(CNS): The minister with responsibility for gender affairs has made an official request to have the UK extend its part in the Convention on the Elimination of All Forms of Discrimination Against Women (CEDAW) to the Cayman Islands. Tara Rivers submitted the request to Governor Helen Kilpatrick Monday, ahead of today’s international human rights celebrations. The UK will then assess the current equality regime in Cayman and, if it feels the government can meet the obligations, the treaty will be extended. The convention will offer support to efforts being made and provide a catalyst to examine any lingering areas of discrimination.

Officials said it would help them develop strategies for solutions to address inequality between women and men and boys and girls.

The intentions of the Cayman Islands Government to sign onto CEDAW date as far back as 2004, and commitments have also been made at various Overseas Territories Consultative Council meetings.

The last legislative step in the process of meeting the UK’s requirements for CEDAW extension was the passage of the Gender Equality Law, 2011, which came into effect almost two years ago. This law prohibits discrimination in employment and related matters and also serves as local “enabling legislation” that upholds the principles of CEDAW.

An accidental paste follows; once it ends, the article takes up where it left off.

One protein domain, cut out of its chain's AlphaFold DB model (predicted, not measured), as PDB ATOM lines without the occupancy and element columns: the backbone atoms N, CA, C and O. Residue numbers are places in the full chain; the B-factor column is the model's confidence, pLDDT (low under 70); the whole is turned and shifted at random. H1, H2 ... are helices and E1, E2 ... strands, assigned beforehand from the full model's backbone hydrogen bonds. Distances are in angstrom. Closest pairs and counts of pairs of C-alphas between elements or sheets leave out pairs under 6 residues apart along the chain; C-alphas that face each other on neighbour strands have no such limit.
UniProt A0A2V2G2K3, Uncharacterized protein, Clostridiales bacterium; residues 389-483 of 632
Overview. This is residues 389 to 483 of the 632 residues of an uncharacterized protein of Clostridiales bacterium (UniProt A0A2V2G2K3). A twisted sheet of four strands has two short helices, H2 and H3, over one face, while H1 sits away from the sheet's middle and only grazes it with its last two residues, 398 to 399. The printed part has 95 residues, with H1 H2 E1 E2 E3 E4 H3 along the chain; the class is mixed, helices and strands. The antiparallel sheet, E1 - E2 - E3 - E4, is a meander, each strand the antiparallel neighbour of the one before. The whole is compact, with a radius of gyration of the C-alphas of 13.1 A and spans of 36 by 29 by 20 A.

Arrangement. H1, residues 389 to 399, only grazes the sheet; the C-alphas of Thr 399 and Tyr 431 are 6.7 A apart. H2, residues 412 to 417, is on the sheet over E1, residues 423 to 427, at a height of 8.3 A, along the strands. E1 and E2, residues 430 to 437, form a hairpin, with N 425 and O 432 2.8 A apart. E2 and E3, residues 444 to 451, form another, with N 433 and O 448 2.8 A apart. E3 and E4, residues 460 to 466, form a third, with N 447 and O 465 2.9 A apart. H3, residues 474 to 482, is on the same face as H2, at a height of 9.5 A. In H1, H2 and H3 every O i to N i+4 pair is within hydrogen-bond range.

“As the minister responsible for gender affairs, and as a woman, I have a keen interest to represent and advocate for the advancement of women and gender equality in the Cayman Islands,” said Rivers.

“CEDAW is the only core international human rights treaty that the Cayman Islands has yet to sign onto. This most recent request to have CEDAW extended is a reflection of the Government’s commitment to ensuring equality between women and men and promoting a culture of human rights in the Cayman Islands.  Efforts such as these which strive toward gender equality help us create a more positive and equitable future for our sons and daughters and a healthier and more productive society.”

The cornerstone of CEDAW is the principle of equality between men and women and the prohibition of discrimination, which affects women’s enjoyment of political, economic, social, cultural, civil and other rights on an equal basis with men. By accepting CEDAW, countries commit themselves to ending discrimination against women in all forms so that they – along with men – can enjoy all of their human rights and fundamental freedoms.